Police criticized over use of padlock powers
Baltimore Police Commissioner Frederick H. Bealefeld III this morning took on concerns about the department's recent use of its padlocking powers on clubs and businesses, including addressing claims that it is unfairly used to target black-owned businesses.
Appearing on former state senator Larry Young's show on WOLB, Bealefeld said that police are not keeping a list of places to target, but react to incidents of violence and concerns from the community. "Every place that we've ever used the padlock, we've been engaged for weeks, months, sometimes years to remediate the types of things that go on there," Bealefeld said. "There are a series of meetings ... to try to resolve the problems before we even get the padlock."
The issue has been pushed to the forefront as the police department has sought a liquor license revocation for the downtown club the Velvet Rope, which is owned by Baltimore hip hop impresario Tracye Stafford and has attracted celebrities and well-known acts to downtown. But police say it has also been linked to several incidents of violence in recent weeks, including a shooting and a near-riot after the club oversold tickets to a show, and needs to be shut down.
Owners of a liquor store that was padlocked - and which has since re-opened - are challenging the legality of the statute in the state courts. (The owners of the liquor store, for the record, are of Asian descent).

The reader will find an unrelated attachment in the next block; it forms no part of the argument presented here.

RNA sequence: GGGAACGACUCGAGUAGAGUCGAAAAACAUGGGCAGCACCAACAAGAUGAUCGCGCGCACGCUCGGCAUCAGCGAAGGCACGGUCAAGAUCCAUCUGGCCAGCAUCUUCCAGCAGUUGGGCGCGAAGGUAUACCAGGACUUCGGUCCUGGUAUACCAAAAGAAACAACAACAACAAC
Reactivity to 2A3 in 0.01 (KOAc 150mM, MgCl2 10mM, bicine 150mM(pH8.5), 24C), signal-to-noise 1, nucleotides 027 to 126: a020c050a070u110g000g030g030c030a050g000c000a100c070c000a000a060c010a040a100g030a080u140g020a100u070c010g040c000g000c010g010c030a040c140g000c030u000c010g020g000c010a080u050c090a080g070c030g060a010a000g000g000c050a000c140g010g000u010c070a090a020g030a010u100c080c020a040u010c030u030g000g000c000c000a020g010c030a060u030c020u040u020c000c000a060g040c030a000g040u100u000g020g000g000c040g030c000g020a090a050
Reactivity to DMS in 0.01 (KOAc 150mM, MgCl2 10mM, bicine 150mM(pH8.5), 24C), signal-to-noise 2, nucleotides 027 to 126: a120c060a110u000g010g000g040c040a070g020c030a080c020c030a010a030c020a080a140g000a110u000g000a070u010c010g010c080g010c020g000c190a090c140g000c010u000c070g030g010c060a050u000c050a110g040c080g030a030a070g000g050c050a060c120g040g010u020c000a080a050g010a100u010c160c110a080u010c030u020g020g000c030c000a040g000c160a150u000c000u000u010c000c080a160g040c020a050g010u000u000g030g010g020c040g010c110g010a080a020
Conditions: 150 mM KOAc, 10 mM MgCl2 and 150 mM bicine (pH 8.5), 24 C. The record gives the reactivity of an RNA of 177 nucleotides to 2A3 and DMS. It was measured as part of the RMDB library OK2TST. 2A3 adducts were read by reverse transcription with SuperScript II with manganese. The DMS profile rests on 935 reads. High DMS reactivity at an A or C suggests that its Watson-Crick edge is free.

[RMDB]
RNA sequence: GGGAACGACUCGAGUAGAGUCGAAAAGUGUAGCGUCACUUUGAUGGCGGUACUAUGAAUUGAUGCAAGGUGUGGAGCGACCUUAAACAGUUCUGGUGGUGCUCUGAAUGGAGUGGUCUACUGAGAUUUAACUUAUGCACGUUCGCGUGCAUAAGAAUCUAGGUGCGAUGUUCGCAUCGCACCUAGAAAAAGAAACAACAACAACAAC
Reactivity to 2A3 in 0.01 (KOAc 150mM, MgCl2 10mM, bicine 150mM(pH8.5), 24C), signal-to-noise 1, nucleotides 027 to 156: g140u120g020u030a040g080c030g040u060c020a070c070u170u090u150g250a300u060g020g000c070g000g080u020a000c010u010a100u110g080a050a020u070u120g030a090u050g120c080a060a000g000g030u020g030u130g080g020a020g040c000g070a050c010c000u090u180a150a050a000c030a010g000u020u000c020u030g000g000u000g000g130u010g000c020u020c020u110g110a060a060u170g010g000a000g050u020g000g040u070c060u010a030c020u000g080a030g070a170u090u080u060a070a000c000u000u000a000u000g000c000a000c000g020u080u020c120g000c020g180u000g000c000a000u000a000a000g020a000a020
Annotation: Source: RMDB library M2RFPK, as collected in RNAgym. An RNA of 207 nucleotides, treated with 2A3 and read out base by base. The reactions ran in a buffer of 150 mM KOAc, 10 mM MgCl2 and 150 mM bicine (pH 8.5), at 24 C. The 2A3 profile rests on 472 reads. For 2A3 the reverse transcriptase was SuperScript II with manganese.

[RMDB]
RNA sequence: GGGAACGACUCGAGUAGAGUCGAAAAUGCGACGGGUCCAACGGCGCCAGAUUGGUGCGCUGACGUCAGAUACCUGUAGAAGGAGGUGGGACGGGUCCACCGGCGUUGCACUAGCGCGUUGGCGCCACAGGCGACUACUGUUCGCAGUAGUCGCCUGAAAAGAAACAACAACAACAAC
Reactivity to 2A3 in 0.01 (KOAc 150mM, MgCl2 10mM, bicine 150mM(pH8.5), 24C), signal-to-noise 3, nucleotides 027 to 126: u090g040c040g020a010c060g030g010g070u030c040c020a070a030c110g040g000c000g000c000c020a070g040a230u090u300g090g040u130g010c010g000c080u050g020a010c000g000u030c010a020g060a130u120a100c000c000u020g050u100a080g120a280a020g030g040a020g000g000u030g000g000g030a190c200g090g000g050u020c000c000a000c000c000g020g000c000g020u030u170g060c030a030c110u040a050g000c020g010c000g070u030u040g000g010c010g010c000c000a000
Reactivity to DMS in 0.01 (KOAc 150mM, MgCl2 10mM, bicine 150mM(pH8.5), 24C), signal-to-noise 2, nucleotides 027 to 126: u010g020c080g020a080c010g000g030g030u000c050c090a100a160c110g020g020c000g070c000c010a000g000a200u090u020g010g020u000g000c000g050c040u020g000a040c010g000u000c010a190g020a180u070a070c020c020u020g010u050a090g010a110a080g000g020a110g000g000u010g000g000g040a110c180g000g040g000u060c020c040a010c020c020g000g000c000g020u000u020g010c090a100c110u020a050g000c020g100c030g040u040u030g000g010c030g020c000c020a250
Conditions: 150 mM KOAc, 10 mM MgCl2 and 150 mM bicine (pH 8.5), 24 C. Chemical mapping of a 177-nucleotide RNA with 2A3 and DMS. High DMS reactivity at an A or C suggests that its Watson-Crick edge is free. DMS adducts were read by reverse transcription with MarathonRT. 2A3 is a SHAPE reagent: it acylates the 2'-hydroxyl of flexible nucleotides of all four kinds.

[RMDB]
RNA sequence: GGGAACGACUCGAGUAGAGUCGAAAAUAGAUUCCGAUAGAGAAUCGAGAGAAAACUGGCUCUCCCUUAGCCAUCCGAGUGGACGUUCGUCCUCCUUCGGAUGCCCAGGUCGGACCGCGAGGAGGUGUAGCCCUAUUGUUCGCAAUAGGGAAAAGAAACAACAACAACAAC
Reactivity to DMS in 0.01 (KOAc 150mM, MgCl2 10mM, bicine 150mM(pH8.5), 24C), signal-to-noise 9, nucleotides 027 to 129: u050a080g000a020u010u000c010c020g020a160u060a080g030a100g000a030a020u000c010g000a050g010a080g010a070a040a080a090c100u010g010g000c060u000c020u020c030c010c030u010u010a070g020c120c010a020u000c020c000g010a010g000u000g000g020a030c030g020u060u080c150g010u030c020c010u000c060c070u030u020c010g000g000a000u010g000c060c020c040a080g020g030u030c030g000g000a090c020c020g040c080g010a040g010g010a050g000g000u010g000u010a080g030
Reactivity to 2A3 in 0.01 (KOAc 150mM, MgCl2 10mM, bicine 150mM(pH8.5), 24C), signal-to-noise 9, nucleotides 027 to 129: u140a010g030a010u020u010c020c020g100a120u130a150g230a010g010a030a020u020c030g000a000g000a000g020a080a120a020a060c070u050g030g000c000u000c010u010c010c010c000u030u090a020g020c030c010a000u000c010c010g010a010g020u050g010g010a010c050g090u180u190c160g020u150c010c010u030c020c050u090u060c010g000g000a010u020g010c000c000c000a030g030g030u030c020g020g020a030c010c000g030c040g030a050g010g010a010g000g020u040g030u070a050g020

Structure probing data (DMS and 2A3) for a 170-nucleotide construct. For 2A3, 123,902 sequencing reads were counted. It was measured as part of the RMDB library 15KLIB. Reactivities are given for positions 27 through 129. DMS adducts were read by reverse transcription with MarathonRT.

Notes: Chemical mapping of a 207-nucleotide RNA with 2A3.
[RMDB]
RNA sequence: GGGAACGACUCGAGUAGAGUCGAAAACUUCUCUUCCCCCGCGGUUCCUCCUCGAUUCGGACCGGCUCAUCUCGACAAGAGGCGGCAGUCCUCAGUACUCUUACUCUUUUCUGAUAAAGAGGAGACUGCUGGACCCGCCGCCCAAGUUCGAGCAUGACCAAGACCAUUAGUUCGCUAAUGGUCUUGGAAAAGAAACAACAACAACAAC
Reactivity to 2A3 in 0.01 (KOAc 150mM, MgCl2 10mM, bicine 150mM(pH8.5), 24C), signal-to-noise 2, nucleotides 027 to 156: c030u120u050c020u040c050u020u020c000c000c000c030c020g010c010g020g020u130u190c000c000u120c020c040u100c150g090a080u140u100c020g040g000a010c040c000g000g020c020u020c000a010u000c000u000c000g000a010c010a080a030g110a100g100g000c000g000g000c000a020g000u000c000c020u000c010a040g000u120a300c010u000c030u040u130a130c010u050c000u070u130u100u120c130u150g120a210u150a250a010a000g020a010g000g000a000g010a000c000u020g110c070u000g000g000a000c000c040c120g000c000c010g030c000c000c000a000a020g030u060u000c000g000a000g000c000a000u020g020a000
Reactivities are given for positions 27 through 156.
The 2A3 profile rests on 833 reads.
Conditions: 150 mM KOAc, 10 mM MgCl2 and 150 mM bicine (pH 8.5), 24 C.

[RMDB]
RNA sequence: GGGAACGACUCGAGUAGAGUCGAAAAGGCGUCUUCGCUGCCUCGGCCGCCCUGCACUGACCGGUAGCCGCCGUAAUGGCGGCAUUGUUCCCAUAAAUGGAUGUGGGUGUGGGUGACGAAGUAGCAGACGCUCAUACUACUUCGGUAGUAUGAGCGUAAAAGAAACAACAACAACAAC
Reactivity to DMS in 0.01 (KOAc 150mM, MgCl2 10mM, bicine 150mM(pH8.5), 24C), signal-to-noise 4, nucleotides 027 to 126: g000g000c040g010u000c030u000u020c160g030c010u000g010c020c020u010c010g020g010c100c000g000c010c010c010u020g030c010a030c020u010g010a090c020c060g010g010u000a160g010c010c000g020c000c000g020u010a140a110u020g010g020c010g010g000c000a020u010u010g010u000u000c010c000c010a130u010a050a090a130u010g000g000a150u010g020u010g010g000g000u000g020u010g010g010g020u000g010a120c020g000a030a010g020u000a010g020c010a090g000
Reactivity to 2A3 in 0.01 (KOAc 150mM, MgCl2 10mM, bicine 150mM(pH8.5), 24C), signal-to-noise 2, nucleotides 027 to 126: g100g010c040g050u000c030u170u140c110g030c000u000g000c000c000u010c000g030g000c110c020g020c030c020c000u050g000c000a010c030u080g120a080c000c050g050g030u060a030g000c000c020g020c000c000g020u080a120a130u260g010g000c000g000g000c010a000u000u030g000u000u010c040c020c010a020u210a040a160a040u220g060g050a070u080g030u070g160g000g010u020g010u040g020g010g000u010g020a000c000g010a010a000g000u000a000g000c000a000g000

Young's show this morning was set up with an audience so people could directly question Bealefeld. One woman said there were two other downtown clubs that had experienced a slew of problems, including dancefloor stabbings and nudity and liquor license violations.
"Both [clubs] are not black-owned. I know downtown is interested in gentrification and wants to clear us out - I mean, I don't want to make it a racial thing, but it is," the woman said.
A caller then reiterated the point. "I know there's been incidents at other clubs, and none of these other clubs have been threatened or tried to been padlocked. It seems our club is being targeted. It's just not fair."
Bealefeld said the reason those other businesses remain open is because they have been working with police. "We have historic problems at other clubs, and have relationships where we can work to make them safer," he said. "Where we don't have relationships, where the club owners and promoters are not working with us to make people safe, we're left with no other option.
"The proof is in your own assessment: these clubs aren't out of business. To link it to anything other than public safety is really a smoke screen."
Police spokesman Anthony Guglielmi told me after the show that the police department has padlocked seven establishments, five of which were only temporary, including liquor stores and a motel. He noted that only three of them were black-owned businesses. Two of the highest-profile closings did involve black ownership, including the Suites Ultralounge in Mount Vernon, which was linked to a slew of unprovoked attacks in that neighborhood, and Club 410, whose manager was later indicted and accused of being involved with the Black Guerrilla Family gang.
Another person, who identified herself as being from the Greater Baltimore Black Chamber of Commerce, said police efforts to pre-empt violence sometimes go overboard. She compared some incidents to scenes out of the 1960s. Another man spoke more broadly about challenges black business owners and hip-hop themed shows face, equating the makeup of businesses at Power Plant Live to apartheid.
Bealefeld said people need to make clear that they will not tolerate violence. "Tell hooligans not to come to the clubs, because the people who come to the clubs just want to have a good time. Tell people who want to bring guns and knives on the dancefloor, we don't want you in the city."